Tesla (NASDAQ:TSLA) announced its quarterly earnings and many Seeking Alpha contributors (including me) offered their insight regarding the results. Now that we have had 24 hours to digest these results, it's time to dive into details and discuss some of the themes that came up during the conference call. In this article, I will mainly talk about Tesla's battery problem and whether the problem can be solved.
In the last year or so, a lot of people (including several Seeking Alpha authors) talked about the battery problem that Tesla would be facing soon enough if it wanted to ramp up its production to meaningful levels. This was the first time Tesla openly acknowledged the problem at a press conference and this was also the first mention of possibility that Tesla would open its own factory in order to build its own batteries.
Can Tesla build its own factory? Theoretically it can. The materials that are needed to build a battery such as lithium are pretty abundant in the world and Tesla could start its own factory and produce its own batteries. While this is very practical, the company would need massive amount of cash to get the job done. How can Tesla gets its hand on so much cash? There are several ways the company could accomplish this.
1) The company could raise debt. This would add a large block in the company's balance sheet under "liabilities" section and hurts Tesla's valuation further. Furthermore, since Tesla is not a well-established company with a strong credit history, it would have to pay a high interest on this debt and servicing this debt would hurt Tesla's already-thin margins even further. On the other hand, if the company became successful in building and selling a large number of cars, its margins would improve since Tesla's biggest cost item is batteries and building them "in the house" would help with the company's costs in the future.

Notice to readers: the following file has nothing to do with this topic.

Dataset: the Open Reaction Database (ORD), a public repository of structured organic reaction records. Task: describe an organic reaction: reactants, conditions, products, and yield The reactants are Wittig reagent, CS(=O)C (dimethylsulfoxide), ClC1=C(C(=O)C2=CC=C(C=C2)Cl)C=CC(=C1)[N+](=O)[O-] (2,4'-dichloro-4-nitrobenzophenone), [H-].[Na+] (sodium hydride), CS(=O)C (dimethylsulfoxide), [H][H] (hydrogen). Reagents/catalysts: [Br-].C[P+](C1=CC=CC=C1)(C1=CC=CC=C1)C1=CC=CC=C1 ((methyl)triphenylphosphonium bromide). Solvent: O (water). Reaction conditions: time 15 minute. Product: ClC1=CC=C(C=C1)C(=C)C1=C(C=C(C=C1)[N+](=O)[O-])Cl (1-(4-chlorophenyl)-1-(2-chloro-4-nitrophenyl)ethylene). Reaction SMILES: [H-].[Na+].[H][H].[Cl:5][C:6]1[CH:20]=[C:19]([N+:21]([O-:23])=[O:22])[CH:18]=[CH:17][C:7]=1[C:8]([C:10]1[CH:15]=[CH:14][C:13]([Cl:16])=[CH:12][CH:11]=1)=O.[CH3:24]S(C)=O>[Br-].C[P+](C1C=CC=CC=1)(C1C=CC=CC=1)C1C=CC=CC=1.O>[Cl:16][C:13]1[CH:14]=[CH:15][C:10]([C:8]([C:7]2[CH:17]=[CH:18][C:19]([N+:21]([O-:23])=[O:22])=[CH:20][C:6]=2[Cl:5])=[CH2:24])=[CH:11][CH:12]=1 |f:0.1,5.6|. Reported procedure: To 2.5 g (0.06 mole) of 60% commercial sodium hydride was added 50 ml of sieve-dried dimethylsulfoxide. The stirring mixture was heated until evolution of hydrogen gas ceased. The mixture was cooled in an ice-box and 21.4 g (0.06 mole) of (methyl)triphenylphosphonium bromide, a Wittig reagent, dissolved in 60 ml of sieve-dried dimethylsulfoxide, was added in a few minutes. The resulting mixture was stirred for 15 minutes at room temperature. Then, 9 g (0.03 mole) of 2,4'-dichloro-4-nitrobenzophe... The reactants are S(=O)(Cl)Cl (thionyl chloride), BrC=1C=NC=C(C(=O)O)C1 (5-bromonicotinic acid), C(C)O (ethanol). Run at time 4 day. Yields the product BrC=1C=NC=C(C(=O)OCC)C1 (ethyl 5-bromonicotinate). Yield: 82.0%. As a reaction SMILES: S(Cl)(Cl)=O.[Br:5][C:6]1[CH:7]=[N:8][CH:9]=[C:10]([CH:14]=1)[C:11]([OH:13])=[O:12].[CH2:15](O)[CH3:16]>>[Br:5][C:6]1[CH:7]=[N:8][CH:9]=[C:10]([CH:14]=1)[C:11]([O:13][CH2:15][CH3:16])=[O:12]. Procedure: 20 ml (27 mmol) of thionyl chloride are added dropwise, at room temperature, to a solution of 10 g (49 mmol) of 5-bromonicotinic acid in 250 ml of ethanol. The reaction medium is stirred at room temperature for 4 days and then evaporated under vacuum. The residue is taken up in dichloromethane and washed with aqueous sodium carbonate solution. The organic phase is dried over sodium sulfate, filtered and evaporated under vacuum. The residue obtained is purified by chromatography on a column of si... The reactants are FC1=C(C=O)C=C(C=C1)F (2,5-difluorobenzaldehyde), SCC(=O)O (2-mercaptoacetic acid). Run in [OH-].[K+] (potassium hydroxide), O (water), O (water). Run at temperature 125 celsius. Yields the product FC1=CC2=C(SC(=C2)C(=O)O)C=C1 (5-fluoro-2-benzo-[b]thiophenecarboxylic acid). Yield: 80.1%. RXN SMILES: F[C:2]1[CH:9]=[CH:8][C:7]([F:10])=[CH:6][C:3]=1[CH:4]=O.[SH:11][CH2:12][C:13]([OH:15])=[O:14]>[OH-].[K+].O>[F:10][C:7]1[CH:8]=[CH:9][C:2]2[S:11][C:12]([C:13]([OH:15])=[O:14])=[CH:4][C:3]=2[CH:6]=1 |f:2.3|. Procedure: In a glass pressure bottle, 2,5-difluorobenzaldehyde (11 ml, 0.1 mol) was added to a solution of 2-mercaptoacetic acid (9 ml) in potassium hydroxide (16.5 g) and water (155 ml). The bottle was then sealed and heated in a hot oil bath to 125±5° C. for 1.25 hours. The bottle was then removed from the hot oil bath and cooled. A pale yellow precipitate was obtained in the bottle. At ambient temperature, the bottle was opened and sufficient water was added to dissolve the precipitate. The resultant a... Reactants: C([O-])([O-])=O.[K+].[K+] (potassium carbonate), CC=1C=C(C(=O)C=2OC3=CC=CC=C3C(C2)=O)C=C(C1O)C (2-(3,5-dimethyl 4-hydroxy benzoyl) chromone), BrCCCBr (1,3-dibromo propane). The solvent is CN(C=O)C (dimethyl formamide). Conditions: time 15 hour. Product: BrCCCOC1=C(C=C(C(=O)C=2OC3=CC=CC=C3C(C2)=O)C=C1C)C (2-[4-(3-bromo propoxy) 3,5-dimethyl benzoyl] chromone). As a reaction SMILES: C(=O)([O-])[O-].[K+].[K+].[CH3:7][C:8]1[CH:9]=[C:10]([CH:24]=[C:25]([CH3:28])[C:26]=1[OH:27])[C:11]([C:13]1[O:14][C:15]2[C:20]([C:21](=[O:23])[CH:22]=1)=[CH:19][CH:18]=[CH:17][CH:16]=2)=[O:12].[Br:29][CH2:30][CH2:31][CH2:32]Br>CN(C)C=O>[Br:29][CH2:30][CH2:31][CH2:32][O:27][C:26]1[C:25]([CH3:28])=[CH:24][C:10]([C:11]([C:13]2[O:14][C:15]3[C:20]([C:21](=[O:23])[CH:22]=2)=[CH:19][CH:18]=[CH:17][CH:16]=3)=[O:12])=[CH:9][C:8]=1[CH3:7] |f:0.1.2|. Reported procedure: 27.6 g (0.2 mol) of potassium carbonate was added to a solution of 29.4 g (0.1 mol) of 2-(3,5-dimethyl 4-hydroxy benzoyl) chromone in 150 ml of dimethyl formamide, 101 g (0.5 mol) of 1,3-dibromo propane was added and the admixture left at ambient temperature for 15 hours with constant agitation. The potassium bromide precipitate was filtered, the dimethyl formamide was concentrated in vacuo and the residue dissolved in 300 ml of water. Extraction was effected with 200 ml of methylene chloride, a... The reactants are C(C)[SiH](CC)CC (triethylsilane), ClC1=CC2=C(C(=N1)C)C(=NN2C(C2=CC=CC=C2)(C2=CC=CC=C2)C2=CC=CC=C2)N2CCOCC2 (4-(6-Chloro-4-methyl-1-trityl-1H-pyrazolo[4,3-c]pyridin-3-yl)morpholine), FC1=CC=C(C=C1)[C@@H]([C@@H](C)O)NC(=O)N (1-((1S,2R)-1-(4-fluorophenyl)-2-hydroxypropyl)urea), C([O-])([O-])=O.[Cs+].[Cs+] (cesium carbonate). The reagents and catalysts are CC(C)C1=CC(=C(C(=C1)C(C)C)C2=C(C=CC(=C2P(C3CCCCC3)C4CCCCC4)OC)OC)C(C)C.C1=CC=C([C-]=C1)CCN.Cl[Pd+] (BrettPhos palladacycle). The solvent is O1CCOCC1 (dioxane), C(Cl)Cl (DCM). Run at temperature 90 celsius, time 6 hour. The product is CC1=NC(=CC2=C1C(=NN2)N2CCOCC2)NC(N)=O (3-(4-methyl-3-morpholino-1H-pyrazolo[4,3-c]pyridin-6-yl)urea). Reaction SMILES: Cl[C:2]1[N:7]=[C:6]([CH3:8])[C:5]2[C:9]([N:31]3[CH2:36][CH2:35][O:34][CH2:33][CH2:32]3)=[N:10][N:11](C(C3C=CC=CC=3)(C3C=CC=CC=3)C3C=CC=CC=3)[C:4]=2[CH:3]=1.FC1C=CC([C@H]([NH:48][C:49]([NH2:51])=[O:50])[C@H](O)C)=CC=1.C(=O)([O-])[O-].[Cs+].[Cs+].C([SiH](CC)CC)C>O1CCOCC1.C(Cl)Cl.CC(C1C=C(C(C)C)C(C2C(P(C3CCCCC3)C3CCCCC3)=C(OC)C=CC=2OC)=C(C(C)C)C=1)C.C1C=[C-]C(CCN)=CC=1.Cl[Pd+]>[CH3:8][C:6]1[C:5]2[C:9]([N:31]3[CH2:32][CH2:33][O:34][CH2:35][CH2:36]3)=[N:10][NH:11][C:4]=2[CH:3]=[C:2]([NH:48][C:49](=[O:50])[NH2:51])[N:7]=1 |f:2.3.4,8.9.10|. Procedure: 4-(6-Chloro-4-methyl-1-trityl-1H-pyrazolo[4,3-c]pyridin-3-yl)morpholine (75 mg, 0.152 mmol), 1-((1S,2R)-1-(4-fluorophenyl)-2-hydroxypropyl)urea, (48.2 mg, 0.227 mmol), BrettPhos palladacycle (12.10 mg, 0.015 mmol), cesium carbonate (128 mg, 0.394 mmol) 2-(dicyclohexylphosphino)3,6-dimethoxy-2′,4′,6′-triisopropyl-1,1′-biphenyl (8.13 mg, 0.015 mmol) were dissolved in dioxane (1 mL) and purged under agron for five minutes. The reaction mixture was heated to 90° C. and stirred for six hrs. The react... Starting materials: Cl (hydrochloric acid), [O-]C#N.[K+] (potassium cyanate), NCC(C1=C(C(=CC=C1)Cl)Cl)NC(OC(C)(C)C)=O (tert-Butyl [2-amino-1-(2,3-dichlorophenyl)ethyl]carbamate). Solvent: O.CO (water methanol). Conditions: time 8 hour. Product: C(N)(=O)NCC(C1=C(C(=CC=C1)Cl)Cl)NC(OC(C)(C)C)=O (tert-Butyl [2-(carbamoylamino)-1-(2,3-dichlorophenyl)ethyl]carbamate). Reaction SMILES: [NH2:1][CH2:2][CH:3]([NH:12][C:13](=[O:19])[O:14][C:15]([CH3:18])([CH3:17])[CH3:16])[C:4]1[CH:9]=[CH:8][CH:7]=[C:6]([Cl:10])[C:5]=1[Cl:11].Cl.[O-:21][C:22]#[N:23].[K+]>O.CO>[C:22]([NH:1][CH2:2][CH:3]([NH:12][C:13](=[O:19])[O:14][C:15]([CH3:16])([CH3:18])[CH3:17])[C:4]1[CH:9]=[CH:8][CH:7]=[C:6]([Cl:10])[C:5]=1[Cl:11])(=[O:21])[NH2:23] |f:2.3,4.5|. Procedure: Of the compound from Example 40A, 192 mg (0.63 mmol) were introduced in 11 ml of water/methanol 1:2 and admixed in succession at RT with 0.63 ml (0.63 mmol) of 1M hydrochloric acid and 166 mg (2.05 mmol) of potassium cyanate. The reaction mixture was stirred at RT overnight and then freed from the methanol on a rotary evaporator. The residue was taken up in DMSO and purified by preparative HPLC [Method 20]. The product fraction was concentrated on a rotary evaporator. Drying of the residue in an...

2) The company could issue new stocks. This is another risky way to raise, especially when Tesla is already overvalued by every fundamental metric. Since the company already issued a secondary less than a year ago, issuing another one of those might backfire and lead to a sell-off. Because the company's current valuation already reflects all the future successes that may or may not happen, the investors will be very sensitive about dealing with further dilution. Still, if this means that Tesla will be able to build its own batteries, control its own fate and be able to reduce the cost of its most capital intensive item and increase the company's margins, a lot of investors may prefer this over raising debt. If we know anything about Elon Musk, we know that he will put his own money to work and buy some of the newly issued shares in order to sooth the investors that may be worried about a new offering.
3) There is one more way Tesla could finance a battery factory without hurting its finances or diluting its shares. It could do one of Elon Musk's favorite activities: start a whole new company from scratch. Elon Musk has started so many companies in the past that starting a new company wouldn't be too burdensome for him. He could start a battery company, give it a cool and catchy name (like Solar City or SpaceX) and raise the necessary funds in the market. Since the investment community sees him like a hero and the investors are willing to put their money in everything Mr. Musk initiates, he will have no trouble funding this new company, which will become the battery supplier of Tesla. If the company fails, Tesla moves on with new suppliers. Out of all the possible ideas, I like this one the most because it doesn't hurt Tesla in any way. Obviously this company (let's call it Super-Battery-X-City) would have to post profits, Tesla would have to pay some premium for batteries but it's better than getting under burden of huge debt or massive dilution.